Sciple: Yeah. As a U.S. citizen, I'm probably in the vast majority here as buying Amazon probably once a week.
Kline: I order from Amazon probably every day. And if Amazon came to me and said, "I'm going to increase the price of Prime by 12%," and everybody else I order from that sometimes I have to pay shipping said, "We're going to pass this on. We're going to raise your prices 15%," I wouldn't bat an eye. Maybe, occasionally, I'd pick up something in a store, just to not have to order it, to save time. But it wouldn't factor in. Unless Amazon said, "Prime's $129. Now, it's $650," I don't think this impacts anyone. This is one of those areas, like gas prices, where consumers just expect it's going to be a little flexible. I don't know, do you know what it costs to FedEx a box? If you have to FedEx something, you go to the FedEx and do it, and it costs what it costs.
Sciple: You're right. What could be the takeaway here is, given that this is a marginal increase, and there is a lot of consumer surplus to the Amazon Prime offering to begin with, this could be something that's just passed on to consumers. But it is something to think about. These businesses are going to have to adapt, whether it's passing those prices on to consumers or making changes to their logistics infrastructure, to handle these costs going forward.
Kline: We talked about this a little bit before, this is going to be a big benefit to brick and mortar retail chains that have very good supply side logistics. You're going to be able to know on every item -- Walmart might be able to say, "I'll ship this to you if you also buy this." Amazon has the add-on items that are free shipping, but only with another order. I think you're going to see a much more sophisticated level. Or, Walmart saying, "I will give you something great. I'll give you a $5 gift card to come pick this up in the store, because it makes no sense to ship it to you because you're a mile away and I have to send it to a Post Office and it's going to be on a plane before it gets to you." So, this might be a little bit of a blow to Amazon, or might force Amazon to make some more brick and mortar partnerships.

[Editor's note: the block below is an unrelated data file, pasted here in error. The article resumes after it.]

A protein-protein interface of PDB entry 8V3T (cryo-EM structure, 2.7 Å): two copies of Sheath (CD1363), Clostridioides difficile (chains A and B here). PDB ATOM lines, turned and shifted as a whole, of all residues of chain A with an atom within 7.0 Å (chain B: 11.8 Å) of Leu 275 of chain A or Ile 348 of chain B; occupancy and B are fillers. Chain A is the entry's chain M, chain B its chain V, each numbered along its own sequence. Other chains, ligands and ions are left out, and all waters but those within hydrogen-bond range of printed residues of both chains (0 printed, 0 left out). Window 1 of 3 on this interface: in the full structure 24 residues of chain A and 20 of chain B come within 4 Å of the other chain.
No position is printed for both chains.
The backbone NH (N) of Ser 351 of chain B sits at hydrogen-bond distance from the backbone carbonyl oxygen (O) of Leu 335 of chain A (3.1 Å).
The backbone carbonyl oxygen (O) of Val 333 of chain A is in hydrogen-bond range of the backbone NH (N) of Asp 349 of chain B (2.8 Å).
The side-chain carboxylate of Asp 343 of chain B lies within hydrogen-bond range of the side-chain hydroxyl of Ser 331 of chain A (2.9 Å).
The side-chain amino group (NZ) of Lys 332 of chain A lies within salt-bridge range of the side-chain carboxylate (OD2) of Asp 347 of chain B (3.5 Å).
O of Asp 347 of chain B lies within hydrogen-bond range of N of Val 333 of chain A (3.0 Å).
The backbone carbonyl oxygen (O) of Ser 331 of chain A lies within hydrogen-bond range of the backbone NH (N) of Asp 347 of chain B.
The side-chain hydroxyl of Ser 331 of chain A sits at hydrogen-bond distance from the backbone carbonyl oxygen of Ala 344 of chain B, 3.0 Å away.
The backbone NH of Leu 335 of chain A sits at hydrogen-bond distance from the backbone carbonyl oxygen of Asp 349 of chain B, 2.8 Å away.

Sciple: Yeah. What we know for sure is that demand for e-commerce and goods purchased online is certain to increase over the coming years. And, as a result of that, the ability to move things from one place to another, particularly small, individual shipments, will become even more important each year. The companies that are able to navigate that dynamic and adapt as things change, whether it's with these tariffs or with the USPS, those are the companies that are going to really succeed going forward. Moving things from place to place is more important today than it maybe has ever been. What are your thoughts on that?
Kline: To close, there's one more prong of this that we've talked about before. That is, everybody is building out some sort of same-day shipping capacity. My son texted me when I was with you at a football game yesterday. "How do you order from Chipotle?" My wife was baking, and he wanted Chipotle, so they couldn't go out. And I said, "It's Postmates." And my wife said, "What the hell is that?" She uses Grubhub, we have Instacart. So, I had to send her a picture of the app and be like, "This is how you do it." Then, I looked at my phone, and I have like 15 separate delivery apps, and like three restaurant chains we deliver from that you order through them, but maybe it shows up and it's Uber Eats, or maybe it's Postmates, or maybe it's who the heck knows.
As Target and Walmart figure that out, they will take some stress off their two-day shipping by saying, "No, it makes sense to have toothpaste and toilet paper and cookies be in our same-day delivery basket and to incentivize people there," because that's always going to be a smaller pool of items. There's less choice, they'll push you toward it. There are going to be huge shake outs there. There are not going to be 15 separate delivery services in West Palm Beach in two years. Maybe even Walmart and Target won't both make it. But that's going to change this whole UPS, FedEx. Those are all guys-in-a-car kind of delivery services. You will see this gig economy service take some stress off.
Sciple: Yeah. It's going to be something that's remarkable to follow over the coming years as the face of retail continues to transition and consumer preferences continue to be, "I want to stay at home and you bring the stuff to me, you businesses figure out how to make that happen."
John Mackey, CEO of Whole Foods Market, an Amazon subsidiary, is a member of The Motley Fool's board of directors. Daniel B. Kline has no position in any of the stocks mentioned. Nick Sciple has no position in any of the stocks mentioned. The Motley Fool owns shares of and recommends Amazon, Chipotle Mexican Grill, and FedEx. The Motley Fool has a disclosure policy.